Verse 15 goes on to say, “If it is disagreeable in your sight to serve the Lord, choose for yourselves today whom you will serve: whether the gods which your fathers served which were beyond the River, or the gods of the Amorites in whose land you are living; but as for me and my house, we will serve the Lord.” The first question is, how could it possibly be disagreeable if God has determined everything? The “if” introduces a conditional, not something predestined. Joshua, who had the same choice, states he has chosen to serve God. This passage gives every appearance that this is a choice that neither he nor they were predetermined to make.

The peoples’ response to Joshua does not indicate a predetermined choosing; they are deliberating. Verses 16-17: “The people answered and said, ‘Far be it from us that we should forsake the Lord to serve other gods. For the Lord our God is He who brought us and our fathers up out of the land of Egypt, from the house of bondage, and who did these great signs in our sight and preserved us through all the way in which we went and among all the peoples through whose midst we passed.’”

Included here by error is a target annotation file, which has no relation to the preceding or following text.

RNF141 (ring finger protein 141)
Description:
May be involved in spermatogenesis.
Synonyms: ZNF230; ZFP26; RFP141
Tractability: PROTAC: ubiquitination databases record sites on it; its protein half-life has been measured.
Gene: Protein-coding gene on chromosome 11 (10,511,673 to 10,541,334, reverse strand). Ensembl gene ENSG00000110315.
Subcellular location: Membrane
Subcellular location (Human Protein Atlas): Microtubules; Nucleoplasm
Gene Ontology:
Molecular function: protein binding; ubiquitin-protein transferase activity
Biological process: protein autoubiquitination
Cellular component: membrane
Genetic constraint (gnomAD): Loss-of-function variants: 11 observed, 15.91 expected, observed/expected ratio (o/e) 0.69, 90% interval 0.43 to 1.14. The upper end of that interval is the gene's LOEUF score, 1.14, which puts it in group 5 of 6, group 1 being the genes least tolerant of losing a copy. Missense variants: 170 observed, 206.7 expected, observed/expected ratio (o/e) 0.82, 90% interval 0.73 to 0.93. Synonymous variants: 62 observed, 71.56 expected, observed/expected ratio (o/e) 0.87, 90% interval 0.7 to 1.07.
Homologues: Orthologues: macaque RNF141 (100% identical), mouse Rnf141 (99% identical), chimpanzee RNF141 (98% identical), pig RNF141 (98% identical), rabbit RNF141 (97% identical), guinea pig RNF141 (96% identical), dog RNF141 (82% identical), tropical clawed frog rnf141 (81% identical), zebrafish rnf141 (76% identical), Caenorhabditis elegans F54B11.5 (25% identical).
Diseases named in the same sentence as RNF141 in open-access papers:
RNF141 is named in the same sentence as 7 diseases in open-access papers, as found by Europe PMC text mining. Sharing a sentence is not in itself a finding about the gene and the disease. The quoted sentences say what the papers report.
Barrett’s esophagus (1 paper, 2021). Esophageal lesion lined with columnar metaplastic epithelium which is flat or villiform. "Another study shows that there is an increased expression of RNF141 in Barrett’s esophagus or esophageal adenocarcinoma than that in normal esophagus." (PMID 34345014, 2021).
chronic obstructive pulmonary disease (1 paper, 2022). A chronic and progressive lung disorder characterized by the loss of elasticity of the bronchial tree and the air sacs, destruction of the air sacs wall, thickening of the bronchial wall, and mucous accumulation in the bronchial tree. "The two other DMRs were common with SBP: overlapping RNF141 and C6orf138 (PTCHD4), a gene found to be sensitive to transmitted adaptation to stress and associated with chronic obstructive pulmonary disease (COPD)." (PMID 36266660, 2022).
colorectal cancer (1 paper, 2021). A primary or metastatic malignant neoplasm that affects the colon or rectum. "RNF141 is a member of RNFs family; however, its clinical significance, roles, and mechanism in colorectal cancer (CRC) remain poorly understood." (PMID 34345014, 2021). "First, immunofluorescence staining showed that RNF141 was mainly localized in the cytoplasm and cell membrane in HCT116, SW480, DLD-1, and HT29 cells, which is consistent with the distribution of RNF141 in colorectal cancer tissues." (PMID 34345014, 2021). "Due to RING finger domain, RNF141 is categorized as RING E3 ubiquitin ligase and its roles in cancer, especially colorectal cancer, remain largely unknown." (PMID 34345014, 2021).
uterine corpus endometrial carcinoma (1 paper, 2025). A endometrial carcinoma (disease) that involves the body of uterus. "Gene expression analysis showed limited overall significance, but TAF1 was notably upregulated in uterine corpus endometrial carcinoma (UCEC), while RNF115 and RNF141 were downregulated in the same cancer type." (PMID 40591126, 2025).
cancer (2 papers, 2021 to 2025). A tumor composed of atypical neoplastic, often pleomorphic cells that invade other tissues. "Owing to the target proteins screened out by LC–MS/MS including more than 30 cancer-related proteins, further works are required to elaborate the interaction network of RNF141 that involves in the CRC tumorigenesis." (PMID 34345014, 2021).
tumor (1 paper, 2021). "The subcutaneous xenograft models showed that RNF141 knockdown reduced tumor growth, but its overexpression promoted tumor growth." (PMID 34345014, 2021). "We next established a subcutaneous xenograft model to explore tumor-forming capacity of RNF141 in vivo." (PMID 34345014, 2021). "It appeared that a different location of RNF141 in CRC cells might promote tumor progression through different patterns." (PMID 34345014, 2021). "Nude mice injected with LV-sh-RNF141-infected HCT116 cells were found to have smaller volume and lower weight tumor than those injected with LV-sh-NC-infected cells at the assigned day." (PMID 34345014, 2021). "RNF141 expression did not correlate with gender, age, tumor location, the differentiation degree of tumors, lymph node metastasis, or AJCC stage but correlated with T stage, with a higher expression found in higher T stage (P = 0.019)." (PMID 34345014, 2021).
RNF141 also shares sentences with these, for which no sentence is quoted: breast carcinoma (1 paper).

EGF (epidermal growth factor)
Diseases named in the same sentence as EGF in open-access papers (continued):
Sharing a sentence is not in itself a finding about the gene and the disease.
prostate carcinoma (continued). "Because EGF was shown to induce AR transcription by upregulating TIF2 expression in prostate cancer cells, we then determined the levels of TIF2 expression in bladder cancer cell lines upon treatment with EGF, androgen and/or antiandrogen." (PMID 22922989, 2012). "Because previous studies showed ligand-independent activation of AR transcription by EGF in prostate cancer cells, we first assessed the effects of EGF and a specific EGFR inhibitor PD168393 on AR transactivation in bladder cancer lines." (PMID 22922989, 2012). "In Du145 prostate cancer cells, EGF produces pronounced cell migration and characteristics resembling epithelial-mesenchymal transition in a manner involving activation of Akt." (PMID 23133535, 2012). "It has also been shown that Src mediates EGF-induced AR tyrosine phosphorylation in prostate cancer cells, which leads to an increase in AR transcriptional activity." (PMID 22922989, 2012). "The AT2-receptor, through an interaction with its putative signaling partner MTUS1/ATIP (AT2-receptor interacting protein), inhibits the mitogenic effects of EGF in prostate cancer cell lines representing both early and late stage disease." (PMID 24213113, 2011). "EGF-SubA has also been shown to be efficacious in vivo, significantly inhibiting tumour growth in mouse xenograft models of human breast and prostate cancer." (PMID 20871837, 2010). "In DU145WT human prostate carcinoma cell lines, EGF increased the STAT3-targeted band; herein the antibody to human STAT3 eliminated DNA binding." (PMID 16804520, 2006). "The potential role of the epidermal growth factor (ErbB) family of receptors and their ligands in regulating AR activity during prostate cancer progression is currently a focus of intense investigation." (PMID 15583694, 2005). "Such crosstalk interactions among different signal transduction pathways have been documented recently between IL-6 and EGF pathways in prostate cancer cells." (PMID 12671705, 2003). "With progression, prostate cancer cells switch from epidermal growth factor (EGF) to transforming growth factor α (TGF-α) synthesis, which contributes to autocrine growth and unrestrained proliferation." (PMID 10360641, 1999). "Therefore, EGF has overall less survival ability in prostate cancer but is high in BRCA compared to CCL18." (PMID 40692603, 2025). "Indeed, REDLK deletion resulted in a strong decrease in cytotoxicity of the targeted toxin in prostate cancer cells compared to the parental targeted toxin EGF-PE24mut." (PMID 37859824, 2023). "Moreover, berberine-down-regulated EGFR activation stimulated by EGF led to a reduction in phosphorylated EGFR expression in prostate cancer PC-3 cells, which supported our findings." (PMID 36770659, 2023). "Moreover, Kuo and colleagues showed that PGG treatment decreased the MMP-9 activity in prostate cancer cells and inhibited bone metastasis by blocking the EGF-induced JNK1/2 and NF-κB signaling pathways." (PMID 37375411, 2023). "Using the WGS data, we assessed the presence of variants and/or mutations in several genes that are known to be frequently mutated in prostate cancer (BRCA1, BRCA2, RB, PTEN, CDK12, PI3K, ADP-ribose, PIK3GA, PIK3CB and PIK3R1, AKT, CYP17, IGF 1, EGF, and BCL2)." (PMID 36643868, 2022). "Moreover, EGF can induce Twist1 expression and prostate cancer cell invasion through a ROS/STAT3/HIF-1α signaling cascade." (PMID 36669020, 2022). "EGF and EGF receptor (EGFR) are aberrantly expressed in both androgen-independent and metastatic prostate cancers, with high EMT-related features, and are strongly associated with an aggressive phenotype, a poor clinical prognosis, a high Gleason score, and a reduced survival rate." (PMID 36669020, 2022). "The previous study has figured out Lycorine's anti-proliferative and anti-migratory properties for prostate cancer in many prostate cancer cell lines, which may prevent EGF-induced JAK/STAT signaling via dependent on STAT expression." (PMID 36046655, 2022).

This deliberation gives no indication of being merely a determined part of a determined process, but rather they seem to know this is a choice they need to make, and there will be consequences based on what they choose. Besides compatibilism hollowing out the scene of any intelligible congruence between the words and reality, it seems to make God either incapable of speaking clearly about reality as it truly is or intentionally misleading his people about reality. Additionally, note the complexity of their deliberations; they contain historical information, future consequences to be weighed, and a choice between not two but three options—serve the gods your fathers served, or the gods of the Amorites, or Jehovah. Such a complex structure of deliberation is reflective of libertarian free beings considering accessible options rather than merely experiential, subjective deliberation in which they could not choose otherwise as in compatibilism.